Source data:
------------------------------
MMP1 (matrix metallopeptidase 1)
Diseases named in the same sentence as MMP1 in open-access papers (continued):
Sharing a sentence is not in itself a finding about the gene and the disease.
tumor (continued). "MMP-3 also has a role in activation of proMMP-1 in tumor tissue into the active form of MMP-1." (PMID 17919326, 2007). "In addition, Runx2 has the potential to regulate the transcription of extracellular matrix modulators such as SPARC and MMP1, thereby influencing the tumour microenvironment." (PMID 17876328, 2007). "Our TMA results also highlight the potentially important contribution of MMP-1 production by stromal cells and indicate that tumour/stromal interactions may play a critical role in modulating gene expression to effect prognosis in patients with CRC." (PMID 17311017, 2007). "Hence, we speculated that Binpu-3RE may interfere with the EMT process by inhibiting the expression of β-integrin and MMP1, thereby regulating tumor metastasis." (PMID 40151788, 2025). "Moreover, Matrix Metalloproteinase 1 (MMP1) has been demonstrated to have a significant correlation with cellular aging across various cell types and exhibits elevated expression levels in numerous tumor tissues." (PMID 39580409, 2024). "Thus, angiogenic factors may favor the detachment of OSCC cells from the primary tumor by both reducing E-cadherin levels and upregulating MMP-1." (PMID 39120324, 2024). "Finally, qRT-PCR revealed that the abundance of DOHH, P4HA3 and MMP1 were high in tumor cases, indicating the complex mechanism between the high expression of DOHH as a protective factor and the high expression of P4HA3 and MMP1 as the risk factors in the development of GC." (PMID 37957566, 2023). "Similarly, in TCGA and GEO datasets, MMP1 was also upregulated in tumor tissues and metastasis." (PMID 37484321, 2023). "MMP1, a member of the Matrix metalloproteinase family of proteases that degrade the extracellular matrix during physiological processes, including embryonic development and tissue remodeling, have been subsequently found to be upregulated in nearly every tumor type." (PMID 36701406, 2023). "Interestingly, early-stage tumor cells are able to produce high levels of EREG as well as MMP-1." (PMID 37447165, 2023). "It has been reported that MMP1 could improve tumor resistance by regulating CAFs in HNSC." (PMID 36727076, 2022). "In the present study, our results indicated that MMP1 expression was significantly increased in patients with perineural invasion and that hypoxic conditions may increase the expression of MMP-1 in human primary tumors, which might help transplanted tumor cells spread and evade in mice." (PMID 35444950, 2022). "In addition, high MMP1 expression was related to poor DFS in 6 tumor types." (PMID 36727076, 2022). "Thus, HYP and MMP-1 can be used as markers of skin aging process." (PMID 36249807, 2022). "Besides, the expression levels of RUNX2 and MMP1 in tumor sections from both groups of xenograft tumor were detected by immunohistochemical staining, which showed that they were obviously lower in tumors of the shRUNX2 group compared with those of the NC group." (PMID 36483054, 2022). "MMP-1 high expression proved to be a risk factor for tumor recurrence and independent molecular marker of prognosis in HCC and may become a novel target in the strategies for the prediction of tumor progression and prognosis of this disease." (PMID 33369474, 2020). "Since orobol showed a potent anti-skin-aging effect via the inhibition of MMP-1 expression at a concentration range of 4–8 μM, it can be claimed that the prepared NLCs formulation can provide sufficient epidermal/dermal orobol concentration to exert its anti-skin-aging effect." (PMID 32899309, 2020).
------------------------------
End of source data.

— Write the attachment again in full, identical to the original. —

MMP1 (matrix metallopeptidase 1)
Diseases named in the same sentence as MMP1 in open-access papers (continued):
Sharing a sentence is not in itself a finding about the gene and the disease.
tumor (continued). "MMP-3 also has a role in activation of proMMP-1 in tumor tissue into the active form of MMP-1." (PMID 17919326, 2007). "In addition, Runx2 has the potential to regulate the transcription of extracellular matrix modulators such as SPARC and MMP1, thereby influencing the tumour microenvironment." (PMID 17876328, 2007). "Our TMA results also highlight the potentially important contribution of MMP-1 production by stromal cells and indicate that tumour/stromal interactions may play a critical role in modulating gene expression to effect prognosis in patients with CRC." (PMID 17311017, 2007). "Hence, we speculated that Binpu-3RE may interfere with the EMT process by inhibiting the expression of β-integrin and MMP1, thereby regulating tumor metastasis." (PMID 40151788, 2025). "Moreover, Matrix Metalloproteinase 1 (MMP1) has been demonstrated to have a significant correlation with cellular aging across various cell types and exhibits elevated expression levels in numerous tumor tissues." (PMID 39580409, 2024). "Thus, angiogenic factors may favor the detachment of OSCC cells from the primary tumor by both reducing E-cadherin levels and upregulating MMP-1." (PMID 39120324, 2024). "Finally, qRT-PCR revealed that the abundance of DOHH, P4HA3 and MMP1 were high in tumor cases, indicating the complex mechanism between the high expression of DOHH as a protective factor and the high expression of P4HA3 and MMP1 as the risk factors in the development of GC." (PMID 37957566, 2023). "Similarly, in TCGA and GEO datasets, MMP1 was also upregulated in tumor tissues and metastasis." (PMID 37484321, 2023). "MMP1, a member of the Matrix metalloproteinase family of proteases that degrade the extracellular matrix during physiological processes, including embryonic development and tissue remodeling, have been subsequently found to be upregulated in nearly every tumor type." (PMID 36701406, 2023). "Interestingly, early-stage tumor cells are able to produce high levels of EREG as well as MMP-1." (PMID 37447165, 2023). "It has been reported that MMP1 could improve tumor resistance by regulating CAFs in HNSC." (PMID 36727076, 2022). "In the present study, our results indicated that MMP1 expression was significantly increased in patients with perineural invasion and that hypoxic conditions may increase the expression of MMP-1 in human primary tumors, which might help transplanted tumor cells spread and evade in mice." (PMID 35444950, 2022). "In addition, high MMP1 expression was related to poor DFS in 6 tumor types." (PMID 36727076, 2022). "Thus, HYP and MMP-1 can be used as markers of skin aging process." (PMID 36249807, 2022). "Besides, the expression levels of RUNX2 and MMP1 in tumor sections from both groups of xenograft tumor were detected by immunohistochemical staining, which showed that they were obviously lower in tumors of the shRUNX2 group compared with those of the NC group." (PMID 36483054, 2022). "MMP-1 high expression proved to be a risk factor for tumor recurrence and independent molecular marker of prognosis in HCC and may become a novel target in the strategies for the prediction of tumor progression and prognosis of this disease." (PMID 33369474, 2020). "Since orobol showed a potent anti-skin-aging effect via the inhibition of MMP-1 expression at a concentration range of 4–8 μM, it can be claimed that the prepared NLCs formulation can provide sufficient epidermal/dermal orobol concentration to exert its anti-skin-aging effect." (PMID 32899309, 2020).